Expedition with the first week in the endemic-rich lowland forests of Sulawesi to help with biodiversity surveys, and a second week diving at one of the Opwall marine research centres in the heart of the Coral Triangle.

  • Overview
  • Objectives
  • Skills you gain
  • Costs to Consider
  • Site Conditions

There are two types of expedition available in South East Sulawesi. One option is to visit the forests Buton for one week and then to head to either the Wakatobi Marine National Park or the reefs of South Buton for the second week. A second option is to combine the two marine sites, spending a week at each.

Forest and marine expedition

Week 1: Forest week

During the first week the teams will complete training and surveys including:

  • Jungle skills training: Students will learn to work safely in a forest research site, how to identify animal tracks and signs, estimate distances, navigate using a compass and identify some of the common bird calls. Exercises are designed to teach students how to make a shelter, find food and water, make a fire and cook in the forest. In addition the students can partake in an optional short course on learning how to ascend into the canopy. Canopy access training costs US$170 or £110 extra for this additional course. Click here to find out more about canopy access.
  • Forest measurements: Students will be working in teams completing measurements of 50m x 50m quadrats to collect data on the diameter at breast height of all woody species, canopy height, quantity of vegetation at different heights from a touch pole, canopy density, evidence of disturbance (e.g. cut stumps) and sapling density.
  • Butterfly surveys: Students will be helping with pollard counts of butterflies.
  • Bird surveys: Students will be working with an experienced ornithologist completing point count surveys where all birds seen or heard are identified.
  • Herpetofauna surveys: Students will be working with an experienced herpetologist emptying pitlines, completing standard time scan searches and also spotlighting at night for frogs.
  • Megafauna surveys: Students will be walking quietly along transects to record large mammals and birds (macaques and hornbills) using distance based sampling. Signs (footprints and droppings) of other species (anoa and wild pig) will be recorded and patch occupancy analysis used to identify their abundance. In addition camera traps have been set at some of the camps and their use to estimate abundance of large mammals will also be demonstrated.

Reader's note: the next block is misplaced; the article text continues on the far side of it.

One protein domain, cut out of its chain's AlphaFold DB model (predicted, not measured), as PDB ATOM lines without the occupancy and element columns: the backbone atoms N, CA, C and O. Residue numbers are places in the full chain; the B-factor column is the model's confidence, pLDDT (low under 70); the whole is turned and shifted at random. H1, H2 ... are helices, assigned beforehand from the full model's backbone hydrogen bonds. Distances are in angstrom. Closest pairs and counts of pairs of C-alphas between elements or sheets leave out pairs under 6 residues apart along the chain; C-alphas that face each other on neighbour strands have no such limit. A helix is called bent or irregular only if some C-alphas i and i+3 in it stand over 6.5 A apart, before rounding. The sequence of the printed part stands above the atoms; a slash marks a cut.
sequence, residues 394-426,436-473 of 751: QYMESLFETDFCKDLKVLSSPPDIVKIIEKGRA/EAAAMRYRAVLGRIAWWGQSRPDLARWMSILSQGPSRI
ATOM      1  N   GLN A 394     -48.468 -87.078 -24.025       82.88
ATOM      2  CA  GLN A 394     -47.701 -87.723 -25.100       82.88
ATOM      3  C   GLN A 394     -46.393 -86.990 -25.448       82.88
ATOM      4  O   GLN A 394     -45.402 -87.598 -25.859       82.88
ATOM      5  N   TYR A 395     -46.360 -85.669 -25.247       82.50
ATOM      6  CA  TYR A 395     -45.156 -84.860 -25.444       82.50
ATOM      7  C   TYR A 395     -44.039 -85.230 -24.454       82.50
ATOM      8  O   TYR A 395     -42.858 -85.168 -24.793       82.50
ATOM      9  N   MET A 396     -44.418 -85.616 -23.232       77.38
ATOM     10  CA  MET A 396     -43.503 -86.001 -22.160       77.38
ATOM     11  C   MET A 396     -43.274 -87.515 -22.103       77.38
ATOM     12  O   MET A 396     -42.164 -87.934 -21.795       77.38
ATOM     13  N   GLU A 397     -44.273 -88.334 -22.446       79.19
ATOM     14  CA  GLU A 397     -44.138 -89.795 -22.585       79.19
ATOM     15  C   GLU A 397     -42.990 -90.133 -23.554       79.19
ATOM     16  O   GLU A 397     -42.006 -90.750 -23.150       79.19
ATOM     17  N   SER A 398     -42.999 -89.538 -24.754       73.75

• Bat surveys: Students will be shown how harp trapping and mist netting for bats can be used to determine bat communities. How captured bats are removed, handled, identified and morphometric measurements recorded will be demonstrated.

In addition to the above practicals the students will also complete a course in camp on Wallacea Wildlife including lectures on Indonesia and the Wallacea region, plant and insect biodiversity, vertebrate diversity, impacts and invasives and a conservation synthesis. All of the lectures are based on primary research conducted in the area.

Week 2: Marine week

During their marine week students will be completing one of the following options:

  • PADI Open Water dive training course: This course involves a combination of theory lessons, confined water dives and open water dives to gain an official scuba diving qualification.
  • Indo-Pacific reef ecology and survey techniques course: This consists of lectures and in-water practicals either by diving (if a qualified diver) or snorkelling. The lectures cover an introduction to coral reef ecosystems, coral and algal species, mangrove and seagrass ecology, economically important invertebrates, identification of coral reef fish, reef survey techniques, threats to reefs and marine conservation. Following each lecture the students will then complete an in-water practical by diving (if already qualified) or by snorkelling.
  •  PADI Open Water referral course: For this option students need to arrive having already completed their theory and pool training components. This course takes three days to complete, after which students will join the Indo-Pacific reef ecology and survey techniques course practicals.

For information on an Indonesia marine only expedition, please click here

Indonesia - Wallacea Terrestrial Research Objectives

The Wallacea region comprises islands of the central part of the Indonesian archipelago that are separated by deep ocean trenches which prevented them from being joined to the main continental land masses during the lowered sea levels of the Ice Ages. As a result of subsequently long periods of isolation, a large number of unique species evolved. The forests of the Wallacea region are one of the least biologically studied areas in the world and one of the most likely places to discover vertebrate species new to science. Since 1995, the Opwall teams have been surveying the biodiversity of Buton Island in SE Sulawesi, so that more information is now available on the wildlife of this well studied area than anywhere else in the Wallacea region. The Opwall gathered data are being used to assess the impacts of potential carbon offset funding schemes in protecting the carbon and biodiversity of the forests and ensure that local communities have a financial benefit from this conservation programme.